13 year old Identification BMI >95%; weight 323 Pounds, BMI 42. 72 (Adult BMI- Extreme obesity) Medical Risk Family Hx HTN, depression, Both parents obesity Laboratory test Triglycerides >400 Behavior Risk Sedentary time >2 hours TV; gaming Eating: Large portions, sugary drinks- liters per day, Skips breakfast Physical Activity: football, swim, recess, gym class Attitude Highly motivated, Mom very supportive Review of Systems Anxiety, school avoidance, depression, Physical Exam Acanthosis nigricans, striae
BMI change in one year 13 year old-(adult BMI) 44 43 42 41 BMI 40 39 38 37 Dec June August Sept Nov
One Day’s “Snack” 13 year old ate 8 burgers and two 2 liters pop on one day’s trip
Identify 4 yr, 67 lb 13 yr 323 lb Medical Risk Cholesterol 330 Triglycerides 400 Patient History none Anxiety Patient Growth 2 -4 years Several years Parents Obese Both parents Family History Diabetes, HTN, depression Sedentary Time Head start Screen time Eating/meals Calorie dense Sugary Drinks Physical Activity Dance, play time Football Parents/Patient Highly motivated BMI % change -9% (68 lb) -9% (299 lb) Behavior Risk Attitudes
Tools and Handouts
Pediatric Weight Management Program Action Plan • • • • • Nutrition Goals: When thirsty, I will drink water, sugar free drink or diet pop instead of regular pop, fruit drinks or sport drinks every day. I will not have second helpings at dinner for the main course for at least ___days of the week. I will eat a healthy breakfast at least ___ days of the week. New goal Physical Activity Goals I will walk at least ___ minutes___ per week. I will play outdoors daily for at least ___days per week. I will limit my computer, TV and gaming time to ___ hours per day New goal Family Support Goals My family will have at least five meals together as a family this could be breakfast, lunch or dinner. I will help my parents prepare a healthy dinner at least once a week. My family will remove high fat and high sugary foods from our house so I won’t be tempted to eat these foods. New goal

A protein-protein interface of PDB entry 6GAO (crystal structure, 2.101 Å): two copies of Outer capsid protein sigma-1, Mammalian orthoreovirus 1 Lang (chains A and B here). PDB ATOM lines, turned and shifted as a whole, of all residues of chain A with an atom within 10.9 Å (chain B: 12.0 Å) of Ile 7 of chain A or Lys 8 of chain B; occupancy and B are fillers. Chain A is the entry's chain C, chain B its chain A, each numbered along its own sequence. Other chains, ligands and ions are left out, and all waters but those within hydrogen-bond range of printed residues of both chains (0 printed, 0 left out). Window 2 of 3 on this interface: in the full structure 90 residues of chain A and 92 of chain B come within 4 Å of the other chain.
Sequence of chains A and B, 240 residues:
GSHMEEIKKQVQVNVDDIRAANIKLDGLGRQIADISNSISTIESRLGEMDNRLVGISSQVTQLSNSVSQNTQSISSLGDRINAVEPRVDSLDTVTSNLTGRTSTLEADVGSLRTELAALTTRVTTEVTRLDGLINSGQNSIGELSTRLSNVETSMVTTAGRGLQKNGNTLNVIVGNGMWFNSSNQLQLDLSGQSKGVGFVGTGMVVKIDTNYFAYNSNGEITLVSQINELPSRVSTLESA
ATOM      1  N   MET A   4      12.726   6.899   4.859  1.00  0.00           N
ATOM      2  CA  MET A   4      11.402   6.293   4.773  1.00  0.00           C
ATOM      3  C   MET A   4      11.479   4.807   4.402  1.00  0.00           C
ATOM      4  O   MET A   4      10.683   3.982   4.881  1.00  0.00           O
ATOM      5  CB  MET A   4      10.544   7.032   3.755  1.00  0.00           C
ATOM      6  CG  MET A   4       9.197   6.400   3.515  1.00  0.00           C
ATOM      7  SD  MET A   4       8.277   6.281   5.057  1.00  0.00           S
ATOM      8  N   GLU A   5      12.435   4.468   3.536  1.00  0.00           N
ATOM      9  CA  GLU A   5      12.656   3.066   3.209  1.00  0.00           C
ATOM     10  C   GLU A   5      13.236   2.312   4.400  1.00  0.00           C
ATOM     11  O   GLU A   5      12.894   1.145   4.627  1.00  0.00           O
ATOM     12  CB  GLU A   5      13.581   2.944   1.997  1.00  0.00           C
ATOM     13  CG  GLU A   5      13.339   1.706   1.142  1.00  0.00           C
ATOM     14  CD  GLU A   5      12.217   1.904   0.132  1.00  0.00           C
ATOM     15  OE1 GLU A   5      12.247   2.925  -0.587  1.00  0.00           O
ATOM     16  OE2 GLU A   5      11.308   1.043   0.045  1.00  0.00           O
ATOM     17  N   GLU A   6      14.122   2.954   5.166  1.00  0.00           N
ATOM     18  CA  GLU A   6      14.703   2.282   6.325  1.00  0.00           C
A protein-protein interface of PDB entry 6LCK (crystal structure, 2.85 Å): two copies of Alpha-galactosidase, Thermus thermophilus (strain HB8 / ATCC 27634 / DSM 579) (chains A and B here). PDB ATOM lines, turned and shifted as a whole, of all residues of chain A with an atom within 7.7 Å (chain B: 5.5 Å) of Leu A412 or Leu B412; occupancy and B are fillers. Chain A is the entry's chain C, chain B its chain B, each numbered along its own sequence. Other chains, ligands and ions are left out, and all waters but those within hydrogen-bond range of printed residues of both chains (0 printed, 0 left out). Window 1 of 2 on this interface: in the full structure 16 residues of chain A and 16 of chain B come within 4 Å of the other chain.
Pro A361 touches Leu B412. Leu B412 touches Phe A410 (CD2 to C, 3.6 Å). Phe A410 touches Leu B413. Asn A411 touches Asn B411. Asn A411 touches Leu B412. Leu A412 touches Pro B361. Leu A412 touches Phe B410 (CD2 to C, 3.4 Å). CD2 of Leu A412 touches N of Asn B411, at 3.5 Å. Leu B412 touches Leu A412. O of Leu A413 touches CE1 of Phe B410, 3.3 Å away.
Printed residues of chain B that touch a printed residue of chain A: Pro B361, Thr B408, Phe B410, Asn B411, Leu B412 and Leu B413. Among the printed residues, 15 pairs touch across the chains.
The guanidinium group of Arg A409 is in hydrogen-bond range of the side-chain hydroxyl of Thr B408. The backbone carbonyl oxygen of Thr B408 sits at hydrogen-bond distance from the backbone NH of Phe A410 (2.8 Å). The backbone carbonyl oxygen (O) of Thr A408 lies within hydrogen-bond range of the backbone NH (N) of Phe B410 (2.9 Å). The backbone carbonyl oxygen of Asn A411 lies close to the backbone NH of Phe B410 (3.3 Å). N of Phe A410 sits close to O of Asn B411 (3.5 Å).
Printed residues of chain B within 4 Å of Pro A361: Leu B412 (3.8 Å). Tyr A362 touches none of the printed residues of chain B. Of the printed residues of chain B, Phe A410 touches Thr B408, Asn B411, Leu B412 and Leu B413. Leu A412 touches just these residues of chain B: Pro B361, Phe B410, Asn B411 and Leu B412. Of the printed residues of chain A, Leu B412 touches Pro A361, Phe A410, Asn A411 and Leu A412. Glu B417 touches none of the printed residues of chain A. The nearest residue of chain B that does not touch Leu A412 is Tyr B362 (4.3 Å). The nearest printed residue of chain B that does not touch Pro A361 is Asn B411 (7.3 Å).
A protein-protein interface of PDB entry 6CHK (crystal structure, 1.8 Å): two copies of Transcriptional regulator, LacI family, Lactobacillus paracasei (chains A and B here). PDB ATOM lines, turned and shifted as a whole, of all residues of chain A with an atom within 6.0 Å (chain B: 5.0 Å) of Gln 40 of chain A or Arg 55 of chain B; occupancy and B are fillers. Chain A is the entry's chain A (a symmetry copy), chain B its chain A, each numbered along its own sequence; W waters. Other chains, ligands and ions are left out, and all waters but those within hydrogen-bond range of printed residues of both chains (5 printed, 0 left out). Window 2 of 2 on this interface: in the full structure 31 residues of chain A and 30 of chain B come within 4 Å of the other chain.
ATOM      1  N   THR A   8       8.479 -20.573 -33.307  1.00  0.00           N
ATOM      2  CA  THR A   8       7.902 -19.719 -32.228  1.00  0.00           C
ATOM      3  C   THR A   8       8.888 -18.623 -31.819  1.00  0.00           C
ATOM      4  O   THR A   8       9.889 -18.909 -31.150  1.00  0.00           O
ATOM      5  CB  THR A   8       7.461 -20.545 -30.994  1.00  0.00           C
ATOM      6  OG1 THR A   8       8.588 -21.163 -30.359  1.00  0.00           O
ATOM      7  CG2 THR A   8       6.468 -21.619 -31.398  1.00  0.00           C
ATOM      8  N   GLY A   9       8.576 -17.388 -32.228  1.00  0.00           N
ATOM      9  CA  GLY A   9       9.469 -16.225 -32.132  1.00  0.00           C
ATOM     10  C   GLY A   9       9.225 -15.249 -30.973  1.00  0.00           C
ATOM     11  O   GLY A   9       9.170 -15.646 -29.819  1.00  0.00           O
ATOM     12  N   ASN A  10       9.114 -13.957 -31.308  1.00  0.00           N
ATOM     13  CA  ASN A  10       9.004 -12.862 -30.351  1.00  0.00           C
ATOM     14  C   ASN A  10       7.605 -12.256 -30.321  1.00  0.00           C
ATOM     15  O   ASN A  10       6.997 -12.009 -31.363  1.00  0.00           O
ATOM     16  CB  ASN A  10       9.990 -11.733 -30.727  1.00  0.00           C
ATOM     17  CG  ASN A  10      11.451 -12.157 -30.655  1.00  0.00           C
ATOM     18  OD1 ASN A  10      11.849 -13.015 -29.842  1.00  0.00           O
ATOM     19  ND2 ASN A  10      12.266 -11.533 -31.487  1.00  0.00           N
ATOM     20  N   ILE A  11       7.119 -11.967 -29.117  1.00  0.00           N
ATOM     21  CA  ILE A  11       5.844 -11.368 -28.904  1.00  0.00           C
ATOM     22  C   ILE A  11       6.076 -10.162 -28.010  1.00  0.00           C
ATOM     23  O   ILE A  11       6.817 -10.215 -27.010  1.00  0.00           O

5– 2– 1 -0 • • 5 - Eat at least 5 servings of fruit AND vegetables per day 2 - Limit TV or screen time to 2 hours or less per day 1 - Get 1 hour or more of physical activity every day 0 - Zero sugary drinks, Drink water or milk • Breastfeeding- support and encourage
The Big Five-Habits Contributing to Obesity 1. 2. 3. 4. 5. Fast food >1 time per week Screen time >2 hours per day Family Meals <3 times per week Sweet Beverages >1 serving per day Physical activity <30 minutes per day – AAFP vol. 78, no. 1 July 2008; ”Childhood Obesity, Highlights of AMA Expert Committee Recommendations “ Goutham Rao, MD
How Much Physical Activity Do Children Need? • Toddlers to teens: 60 minutes per day • Aerobic Activity: most of 60 minutes of Moderate intensity (bike, ski, rollerblade, run) • Muscle Strengthening: 3 days per week, part of 60 minutes(sit ups, pushups, gymnastics) • Bone Strengthening: 3 days per week, part of 60 minutes (skip, hop, jump rope, running)
“A bear, however hard he tries, grows tubby without exercise. ” - Winnie the Pooh
Conclusion • Providers have an important role managing pediatric obesity- use the universal assessment as a guide. (www. mnaap. org) • BMI screening from age 2 -18, yearly preferred • Know 5 -2 -1 -0, Use an Action plan • Support breastfeeding initiatives in your clinic and hospital setting • Seek out community resources for physical activity
Objectives for Webinar • Identify tools and resources for calculating and plotting BMI at every well child visit. • Identify appropriate prevention options for overweight and obese children. • Identify treatment options for obese children. • Identify practical tools and resources that can help children and families control their weight.